Russia may develop medevac and electronic warfare (EW) variants of the Mil Mi-38 helicopter, but has so far ruled out an armed model.
  • How should you react when management has its head in the sand?

    There are few things more irritating  than a senior management team that wilfully ignores sensible advice writes our anonymous blogger. 
    A few years back I had a constant battle with keeping my temper at work. I was suffering from a building rage that came from fighting a steady battle over a number of years but finding my efforts constantly dismissed or thwarted.
    Ours was a small company with less than 10 members of senior staff and by this stage it was a company and team that I&rsquo
  • Kier joins MTC to help in delivery of future infrastructure projects

    Kier has joined the Manufacturing Technology Centre, a move intended to help the company work on R&D that will assist in delivering construction and infrastructure projects.
    Kier innovation director Mark Austin and MTC chief executive Dr Clive HickmanThe company, which employs 21,000 employees across the UK, has identified augmented reality, robotics, 3D printing, and MTC process analysis as areas it will explore and exploit as part of its MTC membership.
    Mark Austin, innovation director, Ki
  • Mantis shrimp eye inspires camera that senses colour and polarization

    Researchers have taken inspiration from the eye of the mantis shrimp to develop an ultra-sensitive camera that can sense colour and polarization.
    Mantis shrimp (Credit: Michael Bok, University of Lund)The bioinspired imager can potentially improve early cancer detection and help provide a new understanding of underwater phenomena, said researchers from the University of Illinois.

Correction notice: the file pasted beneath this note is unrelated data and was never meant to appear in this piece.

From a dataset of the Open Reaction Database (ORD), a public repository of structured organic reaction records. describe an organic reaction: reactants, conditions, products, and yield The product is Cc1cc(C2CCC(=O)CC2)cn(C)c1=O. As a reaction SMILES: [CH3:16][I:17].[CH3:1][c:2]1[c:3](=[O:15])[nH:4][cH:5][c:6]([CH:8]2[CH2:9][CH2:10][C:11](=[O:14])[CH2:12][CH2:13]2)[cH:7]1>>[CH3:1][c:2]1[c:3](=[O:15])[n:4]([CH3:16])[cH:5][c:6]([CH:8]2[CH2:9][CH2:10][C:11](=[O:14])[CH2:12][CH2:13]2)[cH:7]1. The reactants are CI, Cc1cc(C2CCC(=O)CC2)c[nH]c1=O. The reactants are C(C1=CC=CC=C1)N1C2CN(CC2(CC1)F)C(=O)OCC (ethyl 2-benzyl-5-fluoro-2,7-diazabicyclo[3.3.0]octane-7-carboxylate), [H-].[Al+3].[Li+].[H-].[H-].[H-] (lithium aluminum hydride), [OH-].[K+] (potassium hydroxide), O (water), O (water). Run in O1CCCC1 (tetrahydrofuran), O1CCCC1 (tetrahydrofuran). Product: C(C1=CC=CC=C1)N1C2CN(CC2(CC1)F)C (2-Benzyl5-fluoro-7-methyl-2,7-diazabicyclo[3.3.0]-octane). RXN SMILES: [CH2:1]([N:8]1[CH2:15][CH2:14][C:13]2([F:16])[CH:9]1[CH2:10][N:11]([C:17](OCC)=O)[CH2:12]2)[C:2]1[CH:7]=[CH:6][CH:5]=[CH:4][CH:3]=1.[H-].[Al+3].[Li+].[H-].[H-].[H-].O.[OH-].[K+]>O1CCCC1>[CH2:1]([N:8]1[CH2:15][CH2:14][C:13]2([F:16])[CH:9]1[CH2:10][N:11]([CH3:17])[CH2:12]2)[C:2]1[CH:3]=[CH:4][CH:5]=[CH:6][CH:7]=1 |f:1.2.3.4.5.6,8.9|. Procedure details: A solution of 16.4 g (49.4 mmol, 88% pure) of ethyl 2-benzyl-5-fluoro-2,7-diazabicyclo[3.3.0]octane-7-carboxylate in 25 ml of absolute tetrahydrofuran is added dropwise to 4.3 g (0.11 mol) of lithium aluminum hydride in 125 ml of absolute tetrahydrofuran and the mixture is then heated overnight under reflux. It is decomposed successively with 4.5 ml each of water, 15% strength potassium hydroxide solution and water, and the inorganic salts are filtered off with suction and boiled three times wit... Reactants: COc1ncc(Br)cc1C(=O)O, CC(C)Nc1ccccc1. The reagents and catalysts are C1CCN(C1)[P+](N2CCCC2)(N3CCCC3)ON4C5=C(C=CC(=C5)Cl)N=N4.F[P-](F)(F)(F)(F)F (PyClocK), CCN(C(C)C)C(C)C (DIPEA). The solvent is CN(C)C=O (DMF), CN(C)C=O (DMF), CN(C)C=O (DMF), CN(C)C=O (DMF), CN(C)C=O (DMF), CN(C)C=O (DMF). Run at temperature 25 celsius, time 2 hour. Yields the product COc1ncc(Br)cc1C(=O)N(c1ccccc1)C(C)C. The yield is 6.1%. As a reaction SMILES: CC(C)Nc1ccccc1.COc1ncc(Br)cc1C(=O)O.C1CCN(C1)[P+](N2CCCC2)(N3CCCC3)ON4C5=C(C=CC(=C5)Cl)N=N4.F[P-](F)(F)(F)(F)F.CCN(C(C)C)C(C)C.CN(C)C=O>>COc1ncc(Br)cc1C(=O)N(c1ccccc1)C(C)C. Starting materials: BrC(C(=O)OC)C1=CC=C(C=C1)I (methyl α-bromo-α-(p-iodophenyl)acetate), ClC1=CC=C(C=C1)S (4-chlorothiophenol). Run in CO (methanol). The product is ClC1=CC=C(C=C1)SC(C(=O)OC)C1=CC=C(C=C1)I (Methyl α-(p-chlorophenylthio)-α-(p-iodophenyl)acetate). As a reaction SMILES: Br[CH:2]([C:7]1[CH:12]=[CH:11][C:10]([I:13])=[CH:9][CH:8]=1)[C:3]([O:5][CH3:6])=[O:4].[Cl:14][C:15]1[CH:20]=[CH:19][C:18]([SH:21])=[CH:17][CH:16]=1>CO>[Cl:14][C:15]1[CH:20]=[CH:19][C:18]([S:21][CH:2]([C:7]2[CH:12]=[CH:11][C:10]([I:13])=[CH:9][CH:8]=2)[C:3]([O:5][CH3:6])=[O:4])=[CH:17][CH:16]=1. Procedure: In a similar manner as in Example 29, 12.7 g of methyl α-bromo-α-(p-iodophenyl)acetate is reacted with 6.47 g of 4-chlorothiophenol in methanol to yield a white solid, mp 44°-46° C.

“The animal kingdom is full of creatures with much more sensitive and sophisticated eyes than our own,” s
  • Mantis shrimp eye inspires camera that senses colour and polarisation

    Researchers have taken inspiration from the eye of the mantis shrimp to develop an ultra-sensitive camera that can sense colour and polarisation.
    Mantis shrimp (Credit: Michael Bok, University of Lund)The bioinspired imager can potentially improve early cancer detection and help provide a new understanding of underwater phenomena, said researchers from the University of Illinois.
    “The animal kingdom is full of creatures with much more sensitive and sophisticated eyes than our own,” s
  • October 1955: Radio-controlled tractor gets to work in Surrey

    Ford Motor Company invites The Engineer to observe an unmanned, radio-controlled Fordson Major diesel tractor
    Fordson tractors underwent a series of modifications during their 47 years in production, but it was a non-production version that lured one of our predecessors to a field in Surrey in October 1955.
    Ford Motor Company had invited The Engineer to observe an unmanned, radio-controlled Fordson Major diesel tractor, a technology demonstrator that had been built for use in field tri
  • Particles take rough with the smooth when moving in liquid suspensions

    The surface texture of micro particles in liquid suspensions can cause internal friction that alters the suspension’s viscosity, a finding that could help address problems encountered in the chemical manufacturing industry.
    Rough and smooth particlesThe findings from North Carolina State University, MIT and the University of Michigan are said to represent a fundamental advance in the understanding of suspensions in flow.
    “We heard about problems companies were having with pumping sus
  • Ultrasound-based augmented tongue technology could improve speech therapy

    A novel system that converts ultrasound scans of the movement of the tongue into an augmented reality “talking head” could be used to improve speech-therapy techniques.
    Developed by a team from the National Centre for Scientific Research (CNRS) in France the technology uses an ultrasound probe placed under the jaw to scan the movement of the tongue, palate and teeth.  These movements are then processed by a specially-developed machine learning algorithm that controls an “a